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Social Conflict Theories of the Family

  • Keith Farrington
  • Ely Chertok

Abstract

Almost 15 years ago, the senior author of this chapter and another sociologist, Joyce Elliott Foss, presented a paper entitled, “In Search of the ‘Missing’ Conceptual Framework in Family Sociology: The Social Conflict Framework,” at the annual meetings of the National Council on Family Relations (Farrington and Foss, 1977). The central thesis of this paper was that it was finally time to “officially discover” the social conflict approach to the study of the family—an approach that seemed to us to be very much implicit within and relevant to the field of family studies. It was our sense that all of the necessary ingredients for such an approach were present and that most of the really difficult work of laying out the parameters of the successful application of principles and concepts of a social conflict perspective on social reality to the study of the family had already been accomplished. All that was really left to do, in our opinion, was to formally recognize the value and the legitimacy of this approach—as had been done systematically with a variety of other theoretical approaches in previous works (Christensen, 1964; Hill and Hansen, 1960; Nye and Berardo, 1966)—and to put it in its rightful place as one of the most important and useful of the theoretical perspectives available to students of the family.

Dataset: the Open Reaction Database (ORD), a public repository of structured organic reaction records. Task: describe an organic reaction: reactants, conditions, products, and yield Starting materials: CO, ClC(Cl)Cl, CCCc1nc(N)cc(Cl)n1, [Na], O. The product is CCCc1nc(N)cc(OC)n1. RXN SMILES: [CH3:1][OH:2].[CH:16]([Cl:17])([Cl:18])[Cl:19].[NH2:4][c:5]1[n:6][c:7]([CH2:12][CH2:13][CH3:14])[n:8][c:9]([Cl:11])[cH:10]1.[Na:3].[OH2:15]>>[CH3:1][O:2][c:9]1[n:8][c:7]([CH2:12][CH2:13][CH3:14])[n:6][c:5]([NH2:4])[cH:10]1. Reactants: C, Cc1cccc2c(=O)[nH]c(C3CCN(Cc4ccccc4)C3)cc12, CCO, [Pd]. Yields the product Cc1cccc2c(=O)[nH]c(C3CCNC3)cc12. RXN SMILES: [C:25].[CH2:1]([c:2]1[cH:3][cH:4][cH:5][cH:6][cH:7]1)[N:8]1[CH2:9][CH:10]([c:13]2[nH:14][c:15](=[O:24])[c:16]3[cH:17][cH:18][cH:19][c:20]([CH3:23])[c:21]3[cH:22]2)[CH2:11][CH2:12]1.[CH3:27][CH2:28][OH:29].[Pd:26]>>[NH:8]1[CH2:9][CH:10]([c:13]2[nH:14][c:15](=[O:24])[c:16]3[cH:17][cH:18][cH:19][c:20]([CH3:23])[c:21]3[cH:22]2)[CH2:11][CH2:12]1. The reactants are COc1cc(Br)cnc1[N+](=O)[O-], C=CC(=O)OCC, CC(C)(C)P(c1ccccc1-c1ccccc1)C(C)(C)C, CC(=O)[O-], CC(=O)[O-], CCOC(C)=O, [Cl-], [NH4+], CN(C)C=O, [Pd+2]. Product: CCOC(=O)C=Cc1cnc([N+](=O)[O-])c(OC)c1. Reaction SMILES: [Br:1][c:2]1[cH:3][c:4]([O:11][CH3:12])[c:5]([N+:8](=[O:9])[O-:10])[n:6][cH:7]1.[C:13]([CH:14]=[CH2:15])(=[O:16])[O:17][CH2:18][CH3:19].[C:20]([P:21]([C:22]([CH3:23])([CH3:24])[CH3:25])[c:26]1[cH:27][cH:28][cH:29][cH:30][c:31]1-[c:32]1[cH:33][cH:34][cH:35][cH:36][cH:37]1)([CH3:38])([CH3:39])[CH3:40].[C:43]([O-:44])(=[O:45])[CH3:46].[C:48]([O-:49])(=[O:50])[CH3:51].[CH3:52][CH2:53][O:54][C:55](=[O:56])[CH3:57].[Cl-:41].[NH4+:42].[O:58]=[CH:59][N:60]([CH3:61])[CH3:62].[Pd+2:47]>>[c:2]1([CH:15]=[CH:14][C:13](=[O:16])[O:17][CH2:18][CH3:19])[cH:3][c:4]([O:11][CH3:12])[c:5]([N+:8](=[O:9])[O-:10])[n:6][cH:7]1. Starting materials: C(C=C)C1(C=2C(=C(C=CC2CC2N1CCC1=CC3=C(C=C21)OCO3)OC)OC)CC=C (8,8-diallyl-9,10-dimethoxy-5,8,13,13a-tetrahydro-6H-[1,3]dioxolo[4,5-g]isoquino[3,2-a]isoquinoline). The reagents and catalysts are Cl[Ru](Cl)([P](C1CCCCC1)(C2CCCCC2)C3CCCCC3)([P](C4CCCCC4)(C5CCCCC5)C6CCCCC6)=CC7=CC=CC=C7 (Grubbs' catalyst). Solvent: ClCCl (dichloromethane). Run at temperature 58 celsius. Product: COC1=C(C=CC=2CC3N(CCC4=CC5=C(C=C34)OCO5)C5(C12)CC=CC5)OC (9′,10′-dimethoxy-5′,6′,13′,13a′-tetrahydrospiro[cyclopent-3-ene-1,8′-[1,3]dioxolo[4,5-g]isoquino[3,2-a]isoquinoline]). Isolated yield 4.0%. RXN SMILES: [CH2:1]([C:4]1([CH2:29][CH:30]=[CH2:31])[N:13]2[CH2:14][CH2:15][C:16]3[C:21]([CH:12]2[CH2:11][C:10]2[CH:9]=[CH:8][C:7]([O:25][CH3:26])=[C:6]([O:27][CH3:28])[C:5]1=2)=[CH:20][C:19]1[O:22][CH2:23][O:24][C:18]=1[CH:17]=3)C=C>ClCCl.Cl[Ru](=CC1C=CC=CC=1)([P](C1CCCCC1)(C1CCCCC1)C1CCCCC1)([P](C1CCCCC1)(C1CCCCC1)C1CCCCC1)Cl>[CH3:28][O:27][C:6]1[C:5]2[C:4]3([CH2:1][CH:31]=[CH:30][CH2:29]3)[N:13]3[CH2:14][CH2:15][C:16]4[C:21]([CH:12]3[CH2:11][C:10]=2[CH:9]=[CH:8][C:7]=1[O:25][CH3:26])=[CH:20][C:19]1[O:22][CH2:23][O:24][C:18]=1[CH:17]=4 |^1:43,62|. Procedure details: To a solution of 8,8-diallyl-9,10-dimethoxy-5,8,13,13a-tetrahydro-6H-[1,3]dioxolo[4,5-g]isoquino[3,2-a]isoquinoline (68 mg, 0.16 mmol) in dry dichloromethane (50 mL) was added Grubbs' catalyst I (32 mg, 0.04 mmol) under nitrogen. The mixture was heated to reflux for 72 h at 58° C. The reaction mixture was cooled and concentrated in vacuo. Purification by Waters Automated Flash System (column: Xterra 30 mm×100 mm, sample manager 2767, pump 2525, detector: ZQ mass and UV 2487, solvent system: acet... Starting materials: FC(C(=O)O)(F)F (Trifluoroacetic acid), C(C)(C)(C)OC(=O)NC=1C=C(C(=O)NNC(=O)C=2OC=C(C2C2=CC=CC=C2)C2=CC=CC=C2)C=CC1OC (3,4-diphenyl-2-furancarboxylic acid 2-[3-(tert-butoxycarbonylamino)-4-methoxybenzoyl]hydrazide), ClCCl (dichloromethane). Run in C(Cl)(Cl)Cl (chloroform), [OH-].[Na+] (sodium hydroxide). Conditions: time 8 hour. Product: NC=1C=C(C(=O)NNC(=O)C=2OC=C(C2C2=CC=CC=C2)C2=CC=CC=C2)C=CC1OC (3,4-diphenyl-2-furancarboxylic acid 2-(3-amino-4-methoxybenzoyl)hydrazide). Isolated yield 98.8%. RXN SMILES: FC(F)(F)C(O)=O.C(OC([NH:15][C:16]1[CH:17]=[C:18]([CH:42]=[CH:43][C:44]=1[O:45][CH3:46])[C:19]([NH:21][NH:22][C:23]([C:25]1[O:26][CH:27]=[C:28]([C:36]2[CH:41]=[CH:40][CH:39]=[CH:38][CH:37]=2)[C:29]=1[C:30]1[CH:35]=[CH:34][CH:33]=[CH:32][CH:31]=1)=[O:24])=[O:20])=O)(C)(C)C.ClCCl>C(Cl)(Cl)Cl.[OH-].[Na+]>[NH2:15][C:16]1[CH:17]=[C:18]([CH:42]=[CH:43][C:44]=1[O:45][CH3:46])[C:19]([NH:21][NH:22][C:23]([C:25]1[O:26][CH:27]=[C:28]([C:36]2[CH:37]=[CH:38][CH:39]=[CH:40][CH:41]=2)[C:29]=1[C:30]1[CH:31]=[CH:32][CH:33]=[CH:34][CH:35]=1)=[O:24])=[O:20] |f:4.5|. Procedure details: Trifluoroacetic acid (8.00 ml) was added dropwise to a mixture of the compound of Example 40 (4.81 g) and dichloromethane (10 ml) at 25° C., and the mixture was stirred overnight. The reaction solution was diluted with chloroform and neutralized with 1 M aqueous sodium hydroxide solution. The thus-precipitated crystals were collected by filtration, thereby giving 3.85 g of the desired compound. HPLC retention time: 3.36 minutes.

Keywords

Family Study Family Conflict Family System Family Violence Social Conflict 
These keywords were added by machine and not by the authors. This process is experimental and the keywords may be updated as the learning algorithm improves.

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Copyright information

© Springer Science+Business Media, LLC 2009

Authors and Affiliations

  • Keith Farrington
    • 1
  • Ely Chertok
    • 1
  1. 1.Department of SociologyWhitman CollegeWalla Walla

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